The Manitoba government has won permanent guardianship of two children whose parents were accused of teaching them neo-Nazi beliefs.
A Court of Queen's Bench judge ordered Thursday that the boy and girl remain in the custody of Manitoba Child and Family Services, which has placed them in foster care with a relative.
The court also dismissed a constitutional challenge from the father, who argued the government violated his right to raise the children according to his beliefs.
The children were removed from their home in 2008 after the girl showed up at her elementary school with racist writings and symbols on her skin. Social workers testified she used racial epithets to describe blacks, Asians, aboriginals and other minorities. One worker told the court the girl calmly described how black people could be killed with a ball and chain.
No one in the case can be identified under provincial law.
The government agency argued the children were emotionally harmed by the teachings, and were also being raised in squalor and suffering from neglect. The father rarely worked and neither parent was emotionally equipped to provide a proper home, government lawyer Kris Janovcik said.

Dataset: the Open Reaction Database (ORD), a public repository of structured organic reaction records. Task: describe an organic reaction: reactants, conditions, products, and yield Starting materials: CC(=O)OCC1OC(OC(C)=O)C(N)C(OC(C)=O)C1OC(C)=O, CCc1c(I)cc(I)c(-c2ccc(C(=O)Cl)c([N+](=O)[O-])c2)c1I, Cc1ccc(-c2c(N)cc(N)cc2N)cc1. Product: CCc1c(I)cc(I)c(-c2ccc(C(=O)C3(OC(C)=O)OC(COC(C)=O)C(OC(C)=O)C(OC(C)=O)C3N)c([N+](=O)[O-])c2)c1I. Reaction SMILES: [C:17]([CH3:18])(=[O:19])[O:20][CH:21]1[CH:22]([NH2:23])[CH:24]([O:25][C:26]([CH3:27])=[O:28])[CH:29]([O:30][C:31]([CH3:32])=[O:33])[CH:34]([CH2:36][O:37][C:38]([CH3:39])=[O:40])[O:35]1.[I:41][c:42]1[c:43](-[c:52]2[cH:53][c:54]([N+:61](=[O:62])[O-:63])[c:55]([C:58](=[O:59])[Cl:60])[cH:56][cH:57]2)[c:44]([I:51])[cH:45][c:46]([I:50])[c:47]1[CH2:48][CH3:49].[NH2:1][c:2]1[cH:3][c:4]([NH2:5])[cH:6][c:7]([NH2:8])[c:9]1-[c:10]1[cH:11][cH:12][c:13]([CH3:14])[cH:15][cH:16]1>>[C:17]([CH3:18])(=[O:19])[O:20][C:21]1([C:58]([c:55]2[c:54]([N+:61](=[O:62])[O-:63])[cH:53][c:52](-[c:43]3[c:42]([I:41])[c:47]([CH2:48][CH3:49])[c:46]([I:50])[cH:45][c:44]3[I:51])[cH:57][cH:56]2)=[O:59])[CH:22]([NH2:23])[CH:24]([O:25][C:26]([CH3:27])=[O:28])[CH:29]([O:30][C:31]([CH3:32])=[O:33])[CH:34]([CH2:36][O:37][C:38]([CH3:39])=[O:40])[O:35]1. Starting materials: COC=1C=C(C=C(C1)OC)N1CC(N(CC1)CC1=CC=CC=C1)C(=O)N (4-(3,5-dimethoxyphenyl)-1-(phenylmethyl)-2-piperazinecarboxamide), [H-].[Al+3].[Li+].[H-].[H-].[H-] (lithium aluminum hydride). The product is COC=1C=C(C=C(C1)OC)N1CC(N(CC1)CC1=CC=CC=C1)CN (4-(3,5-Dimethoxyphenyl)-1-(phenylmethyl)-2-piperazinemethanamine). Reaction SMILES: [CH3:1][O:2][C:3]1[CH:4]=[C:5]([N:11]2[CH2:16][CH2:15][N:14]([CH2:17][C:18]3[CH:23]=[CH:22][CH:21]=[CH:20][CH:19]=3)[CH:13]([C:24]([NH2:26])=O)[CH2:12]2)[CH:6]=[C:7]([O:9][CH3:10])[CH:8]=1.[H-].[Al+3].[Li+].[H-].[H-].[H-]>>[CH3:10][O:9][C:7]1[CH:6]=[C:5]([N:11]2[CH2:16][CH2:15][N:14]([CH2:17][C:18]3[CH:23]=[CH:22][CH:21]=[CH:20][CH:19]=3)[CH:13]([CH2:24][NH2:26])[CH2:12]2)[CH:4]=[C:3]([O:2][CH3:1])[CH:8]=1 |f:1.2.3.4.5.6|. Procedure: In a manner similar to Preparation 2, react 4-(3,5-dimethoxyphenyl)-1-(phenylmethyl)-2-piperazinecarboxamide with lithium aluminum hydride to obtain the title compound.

The father admitted to using Nazi salutes and telling the children that only white people belong in Canada. But he told the court his beliefs do not amount to racism and he never preached violence.
The mother, who now lives in another province, attended court infrequently, saying she could not afford the travel. She accused social workers of putting words in her daughter's mouth and said she never preached at her children to hate.
Neither parent was immediately available for comment Thursday.
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